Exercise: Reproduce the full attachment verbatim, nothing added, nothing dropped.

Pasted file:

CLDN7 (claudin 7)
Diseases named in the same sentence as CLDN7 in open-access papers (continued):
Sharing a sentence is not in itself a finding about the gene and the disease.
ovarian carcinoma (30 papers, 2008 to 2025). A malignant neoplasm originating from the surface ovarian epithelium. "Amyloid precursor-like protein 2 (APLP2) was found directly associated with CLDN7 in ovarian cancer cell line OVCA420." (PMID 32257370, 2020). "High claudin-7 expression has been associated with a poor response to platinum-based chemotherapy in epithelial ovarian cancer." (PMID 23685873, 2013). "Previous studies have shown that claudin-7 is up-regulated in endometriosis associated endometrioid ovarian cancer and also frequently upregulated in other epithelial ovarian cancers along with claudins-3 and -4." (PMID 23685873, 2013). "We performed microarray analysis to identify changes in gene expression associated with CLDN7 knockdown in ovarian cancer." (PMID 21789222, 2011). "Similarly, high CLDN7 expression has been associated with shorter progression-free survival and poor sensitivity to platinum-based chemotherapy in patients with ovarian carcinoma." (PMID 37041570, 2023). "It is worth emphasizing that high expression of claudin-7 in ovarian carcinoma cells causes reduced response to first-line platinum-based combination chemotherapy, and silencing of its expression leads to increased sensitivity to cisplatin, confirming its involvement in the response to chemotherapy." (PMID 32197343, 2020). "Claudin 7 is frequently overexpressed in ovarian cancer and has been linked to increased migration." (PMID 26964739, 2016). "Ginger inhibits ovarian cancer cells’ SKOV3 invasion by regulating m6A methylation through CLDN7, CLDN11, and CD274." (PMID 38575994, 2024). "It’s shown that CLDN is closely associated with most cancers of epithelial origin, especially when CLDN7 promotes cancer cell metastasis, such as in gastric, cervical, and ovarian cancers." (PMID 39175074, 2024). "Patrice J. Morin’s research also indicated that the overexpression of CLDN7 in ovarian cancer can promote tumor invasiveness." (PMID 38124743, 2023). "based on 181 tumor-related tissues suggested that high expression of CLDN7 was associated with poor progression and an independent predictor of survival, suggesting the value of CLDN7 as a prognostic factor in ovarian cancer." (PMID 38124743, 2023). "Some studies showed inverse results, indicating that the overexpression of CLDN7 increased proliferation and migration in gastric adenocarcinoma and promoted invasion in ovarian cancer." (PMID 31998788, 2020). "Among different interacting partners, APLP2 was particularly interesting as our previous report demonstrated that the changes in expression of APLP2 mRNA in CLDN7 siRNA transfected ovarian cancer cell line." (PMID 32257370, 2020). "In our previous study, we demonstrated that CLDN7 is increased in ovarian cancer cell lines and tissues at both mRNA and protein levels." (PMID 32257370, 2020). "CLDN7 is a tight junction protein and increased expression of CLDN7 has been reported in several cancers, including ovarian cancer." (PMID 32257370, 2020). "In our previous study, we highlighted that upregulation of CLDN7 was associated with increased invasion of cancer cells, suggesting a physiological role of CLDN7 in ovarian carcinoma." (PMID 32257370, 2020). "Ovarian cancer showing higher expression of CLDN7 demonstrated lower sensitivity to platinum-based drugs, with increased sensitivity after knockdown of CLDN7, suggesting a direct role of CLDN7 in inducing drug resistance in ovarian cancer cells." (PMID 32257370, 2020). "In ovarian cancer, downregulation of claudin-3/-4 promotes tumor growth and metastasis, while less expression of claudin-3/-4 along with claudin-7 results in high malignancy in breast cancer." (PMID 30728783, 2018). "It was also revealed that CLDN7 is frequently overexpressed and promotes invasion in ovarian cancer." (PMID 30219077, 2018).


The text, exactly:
CLDN7 (claudin 7)
Diseases named in the same sentence as CLDN7 in open-access papers (continued):
Sharing a sentence is not in itself a finding about the gene and the disease.
ovarian carcinoma (30 papers, 2008 to 2025). A malignant neoplasm originating from the surface ovarian epithelium. "Amyloid precursor-like protein 2 (APLP2) was found directly associated with CLDN7 in ovarian cancer cell line OVCA420." (PMID 32257370, 2020). "High claudin-7 expression has been associated with a poor response to platinum-based chemotherapy in epithelial ovarian cancer." (PMID 23685873, 2013). "Previous studies have shown that claudin-7 is up-regulated in endometriosis associated endometrioid ovarian cancer and also frequently upregulated in other epithelial ovarian cancers along with claudins-3 and -4." (PMID 23685873, 2013). "We performed microarray analysis to identify changes in gene expression associated with CLDN7 knockdown in ovarian cancer." (PMID 21789222, 2011). "Similarly, high CLDN7 expression has been associated with shorter progression-free survival and poor sensitivity to platinum-based chemotherapy in patients with ovarian carcinoma." (PMID 37041570, 2023). "It is worth emphasizing that high expression of claudin-7 in ovarian carcinoma cells causes reduced response to first-line platinum-based combination chemotherapy, and silencing of its expression leads to increased sensitivity to cisplatin, confirming its involvement in the response to chemotherapy." (PMID 32197343, 2020). "Claudin 7 is frequently overexpressed in ovarian cancer and has been linked to increased migration." (PMID 26964739, 2016). "Ginger inhibits ovarian cancer cells’ SKOV3 invasion by regulating m6A methylation through CLDN7, CLDN11, and CD274." (PMID 38575994, 2024). "It’s shown that CLDN is closely associated with most cancers of epithelial origin, especially when CLDN7 promotes cancer cell metastasis, such as in gastric, cervical, and ovarian cancers." (PMID 39175074, 2024). "Patrice J. Morin’s research also indicated that the overexpression of CLDN7 in ovarian cancer can promote tumor invasiveness." (PMID 38124743, 2023). "based on 181 tumor-related tissues suggested that high expression of CLDN7 was associated with poor progression and an independent predictor of survival, suggesting the value of CLDN7 as a prognostic factor in ovarian cancer." (PMID 38124743, 2023). "Some studies showed inverse results, indicating that the overexpression of CLDN7 increased proliferation and migration in gastric adenocarcinoma and promoted invasion in ovarian cancer." (PMID 31998788, 2020). "Among different interacting partners, APLP2 was particularly interesting as our previous report demonstrated that the changes in expression of APLP2 mRNA in CLDN7 siRNA transfected ovarian cancer cell line." (PMID 32257370, 2020). "In our previous study, we demonstrated that CLDN7 is increased in ovarian cancer cell lines and tissues at both mRNA and protein levels." (PMID 32257370, 2020). "CLDN7 is a tight junction protein and increased expression of CLDN7 has been reported in several cancers, including ovarian cancer." (PMID 32257370, 2020). "In our previous study, we highlighted that upregulation of CLDN7 was associated with increased invasion of cancer cells, suggesting a physiological role of CLDN7 in ovarian carcinoma." (PMID 32257370, 2020). "Ovarian cancer showing higher expression of CLDN7 demonstrated lower sensitivity to platinum-based drugs, with increased sensitivity after knockdown of CLDN7, suggesting a direct role of CLDN7 in inducing drug resistance in ovarian cancer cells." (PMID 32257370, 2020). "In ovarian cancer, downregulation of claudin-3/-4 promotes tumor growth and metastasis, while less expression of claudin-3/-4 along with claudin-7 results in high malignancy in breast cancer." (PMID 30728783, 2018). "It was also revealed that CLDN7 is frequently overexpressed and promotes invasion in ovarian cancer." (PMID 30219077, 2018).